FINE pianist though he is, over the past few years Barry Douglas has been diverting his career towards the conductor's rostrum.
And for this performance at the National Concert Hall he rolls both disciplines into one as both the RTE National Symphony Orchestra's (NSO) soloist and director.
The concerto he has chosen is 'Brahms's Second', which is a four-movement work.
While the Concerto's opening is beguilingly serene, the piece soon develops into an expansively argumentative dialogue between piano and orchestra.
Here Douglas's assertive tone has unusual weight that can be harsh and abrasive, but he certainly produces enormous strength and energy in the 'Allegro' first movement. The RTE NSO responds in equal measure.
Occasionally one craves sharper articulate clarity, but successfully keeping one eye on his keyboard and the other directing his disparate band is the Herculean labour that Douglas overcomes with satisfying skill.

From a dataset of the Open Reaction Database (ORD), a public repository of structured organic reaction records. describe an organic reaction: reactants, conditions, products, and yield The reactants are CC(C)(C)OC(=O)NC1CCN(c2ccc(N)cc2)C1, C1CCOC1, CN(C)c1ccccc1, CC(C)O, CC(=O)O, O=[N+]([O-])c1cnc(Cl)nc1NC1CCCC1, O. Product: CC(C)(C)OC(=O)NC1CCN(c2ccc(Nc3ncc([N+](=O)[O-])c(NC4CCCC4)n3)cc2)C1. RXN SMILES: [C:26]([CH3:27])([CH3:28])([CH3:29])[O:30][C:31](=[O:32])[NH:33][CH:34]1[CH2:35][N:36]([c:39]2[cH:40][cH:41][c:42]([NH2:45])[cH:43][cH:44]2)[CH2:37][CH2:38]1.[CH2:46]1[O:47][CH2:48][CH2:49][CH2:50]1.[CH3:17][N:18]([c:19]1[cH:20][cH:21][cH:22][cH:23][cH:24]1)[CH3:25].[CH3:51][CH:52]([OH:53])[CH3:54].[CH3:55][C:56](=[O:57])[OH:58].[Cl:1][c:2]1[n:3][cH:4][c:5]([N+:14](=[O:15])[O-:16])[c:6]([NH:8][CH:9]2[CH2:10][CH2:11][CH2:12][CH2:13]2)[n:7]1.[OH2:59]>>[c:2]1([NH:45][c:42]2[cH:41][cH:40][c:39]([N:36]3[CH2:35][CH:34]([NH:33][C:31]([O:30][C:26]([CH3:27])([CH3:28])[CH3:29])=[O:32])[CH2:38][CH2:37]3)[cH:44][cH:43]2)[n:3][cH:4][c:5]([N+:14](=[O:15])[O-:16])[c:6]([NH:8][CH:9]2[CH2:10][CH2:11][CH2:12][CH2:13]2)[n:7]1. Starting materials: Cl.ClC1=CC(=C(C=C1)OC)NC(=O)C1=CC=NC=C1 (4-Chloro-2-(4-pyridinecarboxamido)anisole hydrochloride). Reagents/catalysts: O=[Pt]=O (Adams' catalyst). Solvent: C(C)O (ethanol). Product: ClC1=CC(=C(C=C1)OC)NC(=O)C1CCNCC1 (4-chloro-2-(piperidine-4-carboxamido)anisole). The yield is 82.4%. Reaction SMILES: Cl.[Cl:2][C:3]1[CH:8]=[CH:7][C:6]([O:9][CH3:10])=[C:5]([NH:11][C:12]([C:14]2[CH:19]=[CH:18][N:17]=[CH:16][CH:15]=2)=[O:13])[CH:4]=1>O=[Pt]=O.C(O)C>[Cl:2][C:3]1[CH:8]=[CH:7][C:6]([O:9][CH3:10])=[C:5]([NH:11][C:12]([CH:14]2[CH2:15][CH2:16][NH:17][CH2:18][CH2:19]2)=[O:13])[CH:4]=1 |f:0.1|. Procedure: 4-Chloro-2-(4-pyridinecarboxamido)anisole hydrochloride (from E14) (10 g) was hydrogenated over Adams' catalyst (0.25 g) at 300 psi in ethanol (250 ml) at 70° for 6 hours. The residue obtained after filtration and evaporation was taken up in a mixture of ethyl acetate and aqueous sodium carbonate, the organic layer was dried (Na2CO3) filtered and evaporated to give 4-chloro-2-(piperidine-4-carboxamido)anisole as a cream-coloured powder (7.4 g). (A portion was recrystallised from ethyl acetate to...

Brahms relaxes grandiose gesture in his somewhat capering 'Finale', where Douglas creates a nice, playful atmosphere. In the concerto's earlier 'Andante,' Martin Johnson's cello solos surround the pianist's central dramatic trills and tensions with idyllic sensitivity.
After Brahms, Douglas and the NSO revel in music from Prokofiev's 'Romeo and Juliet' ballet.
Conducting without a score as he had done in the concerto, Douglas brilliantly sketches the composer's highly descriptive pictures in their swing between carnival and catastrophe.
Rival families strut pompously, swains swagger impetuously, lovers dally amorously but tragedy strikes fiercely and Douglas ensures exacting performances from his musicians.